In addition to Santander’s Employee Resource Groups that offer webinars and panel discussions focusing on diversity, equity, and inclusion, “We’ve contacted the InvestmentNews Women Advisor Summit — a forum designed for female advisors looking to enhance their businesses and improve their personal skills — for a list of participants to proactively recruit more women wealth management professionals.”
Institutions like Columbia Bank, which offers wealth management services through its Columbia Financial Services arm, is “addressing this issue,” according to CEO Thomas J. Kemly. “There’s potentially a huge market of under-served individuals, and it’s important to have employees with different thoughts, approaches and connections. We represent all communities, so we may miss out if we don’t have a diverse sales force that reflects this wide population.”
He added that “[t]hroughout our company we’re working on this, connecting with diverse professional groups like the African American Chamber of Commerce of New Jersey, and the Statewide Hispanic Chamber of Commerce of New Jersey. By partnering with diverse organizations, there’s a greater chance of connecting with this more potential employees from diverse backgrounds.”
Lakeland Bank — which in July announced an agreement to acquire 1st Constitution Bank — is expanding the ranks of its own women and minority wealth management professionals. “Women and minority financial advisors are needed more than ever in the wealth management field,” observed Chief Banking Officer Ellen Lalwani. “Historically, it’s been the male of the household who handled the financial matters for the family, but women have more influence regarding wealth planning and financial decisions for households today than ever before. That’s due to more women in the workforce as well as the highly anticipated transfer of wealth to women starting to occur among the baby boomer generation. And these clients may feel more comfortable working with a female financial advisor who will be able to provide better insights and financial stewardship.”
Hiring minorities is equally important, she added, “because, as the recent census indicates, the demographics of our communities are becoming much more diverse.” In addition to its standard recruiting practices, “we expanded Lakeland’s internal licensed branch professional program to provide professional growth opportunities in financial advisement for existing team members,” Lalwani added. “This is one of the ways we are trying to build a more diverse wealth management team.”
When Deborah Shepherd started in the financial advisory field, more than 30 years ago, “I was one of very few women in the profession, and there were even fewer leaders.” Shepherd, a Naval Academy graduate and former officer, now serves as the Short Hills market executive at Merrill Lynch Wealth Management.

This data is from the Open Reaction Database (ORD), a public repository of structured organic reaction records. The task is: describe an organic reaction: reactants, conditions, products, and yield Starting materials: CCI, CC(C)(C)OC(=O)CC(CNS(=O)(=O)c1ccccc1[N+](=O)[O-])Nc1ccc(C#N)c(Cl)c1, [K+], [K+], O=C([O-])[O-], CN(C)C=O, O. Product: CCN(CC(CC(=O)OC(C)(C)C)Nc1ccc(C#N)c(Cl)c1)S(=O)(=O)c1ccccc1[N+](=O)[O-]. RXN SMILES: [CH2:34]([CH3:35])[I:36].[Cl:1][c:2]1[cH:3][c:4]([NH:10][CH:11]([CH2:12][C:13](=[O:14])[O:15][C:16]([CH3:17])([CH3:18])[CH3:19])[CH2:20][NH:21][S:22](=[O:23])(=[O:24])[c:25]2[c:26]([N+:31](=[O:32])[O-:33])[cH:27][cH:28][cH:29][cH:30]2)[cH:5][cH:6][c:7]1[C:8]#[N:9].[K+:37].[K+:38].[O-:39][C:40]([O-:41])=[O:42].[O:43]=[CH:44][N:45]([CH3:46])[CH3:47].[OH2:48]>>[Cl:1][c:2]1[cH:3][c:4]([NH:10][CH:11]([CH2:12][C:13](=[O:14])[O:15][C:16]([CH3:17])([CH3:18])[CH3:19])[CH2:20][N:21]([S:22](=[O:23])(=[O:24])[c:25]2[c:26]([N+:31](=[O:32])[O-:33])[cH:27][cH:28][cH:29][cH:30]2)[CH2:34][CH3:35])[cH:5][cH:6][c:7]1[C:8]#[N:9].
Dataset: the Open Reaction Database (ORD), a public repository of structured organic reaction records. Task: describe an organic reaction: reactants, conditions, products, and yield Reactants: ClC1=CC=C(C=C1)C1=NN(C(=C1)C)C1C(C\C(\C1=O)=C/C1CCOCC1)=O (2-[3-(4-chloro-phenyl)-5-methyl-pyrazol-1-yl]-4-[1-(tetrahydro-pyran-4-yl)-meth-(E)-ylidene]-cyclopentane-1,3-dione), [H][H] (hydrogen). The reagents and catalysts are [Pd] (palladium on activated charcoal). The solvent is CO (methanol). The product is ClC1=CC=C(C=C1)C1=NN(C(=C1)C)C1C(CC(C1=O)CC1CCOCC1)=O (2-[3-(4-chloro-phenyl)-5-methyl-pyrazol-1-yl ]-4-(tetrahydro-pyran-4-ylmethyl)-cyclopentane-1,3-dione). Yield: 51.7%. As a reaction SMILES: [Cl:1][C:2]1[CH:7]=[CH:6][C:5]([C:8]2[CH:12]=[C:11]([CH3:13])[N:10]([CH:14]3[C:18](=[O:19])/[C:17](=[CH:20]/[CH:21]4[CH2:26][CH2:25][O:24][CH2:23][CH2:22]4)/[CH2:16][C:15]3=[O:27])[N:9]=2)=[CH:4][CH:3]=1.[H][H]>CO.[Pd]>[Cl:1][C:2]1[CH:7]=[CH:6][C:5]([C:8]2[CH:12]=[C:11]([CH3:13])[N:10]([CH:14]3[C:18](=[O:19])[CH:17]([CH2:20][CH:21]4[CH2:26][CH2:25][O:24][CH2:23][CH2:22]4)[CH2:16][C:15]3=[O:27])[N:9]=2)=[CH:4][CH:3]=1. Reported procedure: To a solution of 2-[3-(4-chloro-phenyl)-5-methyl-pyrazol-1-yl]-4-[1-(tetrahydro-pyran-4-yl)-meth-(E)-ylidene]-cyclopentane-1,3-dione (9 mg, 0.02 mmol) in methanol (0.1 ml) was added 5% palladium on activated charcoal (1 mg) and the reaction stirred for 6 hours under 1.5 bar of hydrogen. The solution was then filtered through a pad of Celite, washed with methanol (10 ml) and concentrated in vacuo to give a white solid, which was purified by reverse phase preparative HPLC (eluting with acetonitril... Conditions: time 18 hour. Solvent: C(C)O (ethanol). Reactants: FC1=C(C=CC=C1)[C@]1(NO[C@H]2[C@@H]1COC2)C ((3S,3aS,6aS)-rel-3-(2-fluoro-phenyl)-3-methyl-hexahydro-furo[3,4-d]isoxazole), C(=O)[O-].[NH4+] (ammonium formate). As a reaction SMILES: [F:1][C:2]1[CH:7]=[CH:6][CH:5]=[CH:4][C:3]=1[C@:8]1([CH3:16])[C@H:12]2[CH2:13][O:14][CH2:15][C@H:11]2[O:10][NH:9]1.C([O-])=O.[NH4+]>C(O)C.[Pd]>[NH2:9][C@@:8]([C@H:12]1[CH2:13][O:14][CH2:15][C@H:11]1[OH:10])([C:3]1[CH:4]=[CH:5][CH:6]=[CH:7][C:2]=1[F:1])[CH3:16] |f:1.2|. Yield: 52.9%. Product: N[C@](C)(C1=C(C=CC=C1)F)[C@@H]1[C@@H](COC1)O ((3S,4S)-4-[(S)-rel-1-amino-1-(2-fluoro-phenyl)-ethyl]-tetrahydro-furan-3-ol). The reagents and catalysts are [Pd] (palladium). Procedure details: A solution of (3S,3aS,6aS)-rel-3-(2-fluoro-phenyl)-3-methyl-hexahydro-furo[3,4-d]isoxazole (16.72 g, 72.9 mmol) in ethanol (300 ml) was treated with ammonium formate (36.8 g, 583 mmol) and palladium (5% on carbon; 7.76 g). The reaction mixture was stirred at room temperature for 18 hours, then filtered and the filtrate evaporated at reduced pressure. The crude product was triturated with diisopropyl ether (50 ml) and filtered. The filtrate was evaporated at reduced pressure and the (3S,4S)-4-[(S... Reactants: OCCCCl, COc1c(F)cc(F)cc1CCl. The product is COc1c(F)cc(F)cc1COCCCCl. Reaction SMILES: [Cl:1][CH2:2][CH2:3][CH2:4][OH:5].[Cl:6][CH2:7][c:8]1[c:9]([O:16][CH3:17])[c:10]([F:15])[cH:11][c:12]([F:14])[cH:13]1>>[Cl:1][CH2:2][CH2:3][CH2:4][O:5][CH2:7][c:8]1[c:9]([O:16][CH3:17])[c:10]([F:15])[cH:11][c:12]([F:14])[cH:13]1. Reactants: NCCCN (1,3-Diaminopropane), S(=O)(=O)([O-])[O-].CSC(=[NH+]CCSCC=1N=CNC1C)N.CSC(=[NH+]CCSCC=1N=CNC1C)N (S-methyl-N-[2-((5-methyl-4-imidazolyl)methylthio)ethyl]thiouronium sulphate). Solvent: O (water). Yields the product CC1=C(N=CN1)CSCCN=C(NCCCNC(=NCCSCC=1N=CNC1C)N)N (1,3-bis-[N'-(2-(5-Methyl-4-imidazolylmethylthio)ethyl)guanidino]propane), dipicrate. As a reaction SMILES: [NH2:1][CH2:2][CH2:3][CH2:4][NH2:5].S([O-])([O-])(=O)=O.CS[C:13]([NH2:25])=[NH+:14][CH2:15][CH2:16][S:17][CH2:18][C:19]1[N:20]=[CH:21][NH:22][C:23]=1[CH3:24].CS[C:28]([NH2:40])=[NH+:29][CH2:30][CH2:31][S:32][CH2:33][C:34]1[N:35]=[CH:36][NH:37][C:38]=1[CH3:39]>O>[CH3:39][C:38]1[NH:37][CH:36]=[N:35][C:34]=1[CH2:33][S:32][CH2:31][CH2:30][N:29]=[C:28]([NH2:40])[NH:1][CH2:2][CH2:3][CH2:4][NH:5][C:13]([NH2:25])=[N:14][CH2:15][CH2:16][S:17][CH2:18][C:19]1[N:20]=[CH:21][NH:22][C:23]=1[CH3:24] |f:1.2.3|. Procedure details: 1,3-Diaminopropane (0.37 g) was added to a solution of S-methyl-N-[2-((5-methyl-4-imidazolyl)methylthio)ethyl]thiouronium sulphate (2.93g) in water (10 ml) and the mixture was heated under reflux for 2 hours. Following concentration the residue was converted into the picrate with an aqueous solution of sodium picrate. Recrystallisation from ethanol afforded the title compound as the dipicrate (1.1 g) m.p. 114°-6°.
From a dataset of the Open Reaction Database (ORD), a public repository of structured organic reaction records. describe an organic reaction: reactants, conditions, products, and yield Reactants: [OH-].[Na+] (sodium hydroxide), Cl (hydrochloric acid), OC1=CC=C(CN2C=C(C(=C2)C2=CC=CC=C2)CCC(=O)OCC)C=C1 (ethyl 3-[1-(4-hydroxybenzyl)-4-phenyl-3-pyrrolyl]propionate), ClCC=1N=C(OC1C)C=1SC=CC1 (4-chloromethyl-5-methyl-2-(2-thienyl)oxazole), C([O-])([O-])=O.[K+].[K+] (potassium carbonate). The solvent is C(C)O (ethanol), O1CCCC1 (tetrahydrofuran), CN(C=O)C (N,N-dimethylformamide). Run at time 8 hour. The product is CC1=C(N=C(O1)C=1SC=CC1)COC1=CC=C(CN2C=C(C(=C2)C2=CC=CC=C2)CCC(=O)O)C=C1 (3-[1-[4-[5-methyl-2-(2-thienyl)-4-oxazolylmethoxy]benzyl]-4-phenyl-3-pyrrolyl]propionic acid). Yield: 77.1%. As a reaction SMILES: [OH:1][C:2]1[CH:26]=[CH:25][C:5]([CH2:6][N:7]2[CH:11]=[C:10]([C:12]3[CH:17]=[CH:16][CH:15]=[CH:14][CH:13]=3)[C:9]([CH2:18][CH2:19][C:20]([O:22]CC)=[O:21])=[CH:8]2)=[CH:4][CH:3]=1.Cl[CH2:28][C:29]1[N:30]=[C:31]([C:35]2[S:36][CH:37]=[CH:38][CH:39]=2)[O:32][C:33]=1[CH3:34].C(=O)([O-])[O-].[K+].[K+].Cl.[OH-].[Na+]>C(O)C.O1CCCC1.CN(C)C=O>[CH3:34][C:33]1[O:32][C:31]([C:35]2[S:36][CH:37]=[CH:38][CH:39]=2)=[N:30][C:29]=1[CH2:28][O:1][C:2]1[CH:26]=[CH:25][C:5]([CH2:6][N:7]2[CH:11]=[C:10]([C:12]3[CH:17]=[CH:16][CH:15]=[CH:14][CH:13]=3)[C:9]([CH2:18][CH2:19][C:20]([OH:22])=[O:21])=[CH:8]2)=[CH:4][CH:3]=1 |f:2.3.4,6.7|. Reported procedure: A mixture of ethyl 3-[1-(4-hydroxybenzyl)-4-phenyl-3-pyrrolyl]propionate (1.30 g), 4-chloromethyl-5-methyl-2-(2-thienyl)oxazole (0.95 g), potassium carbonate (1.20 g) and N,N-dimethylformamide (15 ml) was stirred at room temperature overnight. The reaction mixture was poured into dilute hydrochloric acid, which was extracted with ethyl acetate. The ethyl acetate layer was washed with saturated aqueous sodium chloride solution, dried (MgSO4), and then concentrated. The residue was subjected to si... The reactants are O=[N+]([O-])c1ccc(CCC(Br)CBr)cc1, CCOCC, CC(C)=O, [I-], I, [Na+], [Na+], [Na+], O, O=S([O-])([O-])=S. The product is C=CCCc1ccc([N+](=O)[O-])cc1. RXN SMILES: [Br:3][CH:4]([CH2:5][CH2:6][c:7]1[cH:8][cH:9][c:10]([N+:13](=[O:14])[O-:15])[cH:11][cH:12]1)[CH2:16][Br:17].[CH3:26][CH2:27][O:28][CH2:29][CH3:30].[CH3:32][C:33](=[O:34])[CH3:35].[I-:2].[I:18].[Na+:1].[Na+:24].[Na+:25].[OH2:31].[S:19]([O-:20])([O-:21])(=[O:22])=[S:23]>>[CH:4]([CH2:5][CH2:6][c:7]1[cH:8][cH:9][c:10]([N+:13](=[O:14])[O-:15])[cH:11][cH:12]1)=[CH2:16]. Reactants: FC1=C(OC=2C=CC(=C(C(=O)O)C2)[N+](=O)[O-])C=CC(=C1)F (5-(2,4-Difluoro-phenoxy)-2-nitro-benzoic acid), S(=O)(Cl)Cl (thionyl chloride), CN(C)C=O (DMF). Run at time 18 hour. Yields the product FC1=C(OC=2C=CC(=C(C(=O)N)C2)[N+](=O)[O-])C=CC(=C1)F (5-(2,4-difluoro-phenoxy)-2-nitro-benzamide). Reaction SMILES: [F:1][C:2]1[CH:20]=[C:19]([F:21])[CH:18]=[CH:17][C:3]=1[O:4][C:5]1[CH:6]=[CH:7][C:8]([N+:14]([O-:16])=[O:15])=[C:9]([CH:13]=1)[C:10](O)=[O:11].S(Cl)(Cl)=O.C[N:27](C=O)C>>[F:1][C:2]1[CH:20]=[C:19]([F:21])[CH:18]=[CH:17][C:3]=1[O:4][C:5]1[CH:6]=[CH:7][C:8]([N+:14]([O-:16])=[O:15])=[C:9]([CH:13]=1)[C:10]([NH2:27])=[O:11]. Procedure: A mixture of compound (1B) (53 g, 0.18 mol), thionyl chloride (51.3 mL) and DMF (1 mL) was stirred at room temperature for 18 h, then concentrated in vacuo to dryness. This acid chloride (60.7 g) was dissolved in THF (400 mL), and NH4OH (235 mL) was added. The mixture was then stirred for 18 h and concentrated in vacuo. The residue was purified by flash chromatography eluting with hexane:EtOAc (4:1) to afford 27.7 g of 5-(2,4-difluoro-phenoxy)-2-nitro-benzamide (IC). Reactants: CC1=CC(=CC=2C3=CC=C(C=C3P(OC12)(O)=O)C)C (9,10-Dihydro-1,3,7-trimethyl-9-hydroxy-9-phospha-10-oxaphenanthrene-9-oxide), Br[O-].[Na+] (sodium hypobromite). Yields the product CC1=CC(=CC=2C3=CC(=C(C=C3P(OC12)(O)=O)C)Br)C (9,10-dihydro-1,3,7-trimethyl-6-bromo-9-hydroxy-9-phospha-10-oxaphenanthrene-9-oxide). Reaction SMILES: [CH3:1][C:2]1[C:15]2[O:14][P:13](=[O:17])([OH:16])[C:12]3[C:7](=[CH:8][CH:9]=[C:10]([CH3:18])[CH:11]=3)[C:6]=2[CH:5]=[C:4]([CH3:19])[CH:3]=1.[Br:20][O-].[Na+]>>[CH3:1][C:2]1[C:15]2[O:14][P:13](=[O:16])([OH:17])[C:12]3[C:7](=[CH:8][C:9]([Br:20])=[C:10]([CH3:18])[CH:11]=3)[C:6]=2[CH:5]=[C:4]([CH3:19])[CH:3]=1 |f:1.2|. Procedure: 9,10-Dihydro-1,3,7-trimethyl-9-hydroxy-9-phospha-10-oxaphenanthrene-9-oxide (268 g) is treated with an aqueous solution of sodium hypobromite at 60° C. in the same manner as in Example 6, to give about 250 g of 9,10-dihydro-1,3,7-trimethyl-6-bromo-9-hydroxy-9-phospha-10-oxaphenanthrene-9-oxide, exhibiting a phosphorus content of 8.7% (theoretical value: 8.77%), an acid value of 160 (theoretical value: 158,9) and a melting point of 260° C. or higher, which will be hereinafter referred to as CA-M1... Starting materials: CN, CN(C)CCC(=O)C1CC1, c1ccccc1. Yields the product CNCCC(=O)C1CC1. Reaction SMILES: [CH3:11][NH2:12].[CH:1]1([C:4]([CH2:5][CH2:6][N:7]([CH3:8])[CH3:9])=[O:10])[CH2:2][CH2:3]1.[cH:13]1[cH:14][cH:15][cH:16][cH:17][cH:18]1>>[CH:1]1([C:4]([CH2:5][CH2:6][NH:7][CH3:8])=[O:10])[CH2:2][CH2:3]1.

Back then, she recalled, “There were some clients who preferred to work with a male adviser, and some who preferred to work with a women. I had a very good relationship with my clients but it became even better when they worked with my male business partner as well as me — and he also saw improvements with his clients. In both cases, they seemed more relaxed, and opened up more easily.”
In her current role, “We target northern New Jersey, where you’ve got markets like Montclair that have a very diverse population, so we think about how to source financial advisors. Part if it involves spending time with psychology majors and other students in college, because behavioral finance [the study of psychological influences on investors and financial markets] is a big topic these days. We also get in front of women’s organizations, Hispanic and Latino, African American and others and speak with them about the entrepreneurial opportunities that Merrill Lynch Wealth Management offers.”
At the same time, the role of financial advisers has expanded, she added. “Originally there was primarily an investment focus, but now it’s more planning-based and holistic. Investments are the vehicle, but our advisers act as a kind of life coach, helping them organize portfolios for tax efficiency, wealth transfer, college, retirement and other goals. It’s important to have different points of view, and to reflect the communities you serve. And as demographics shift, it’s important for our advisers to reflect this, fielding more women and other under-represented populations.”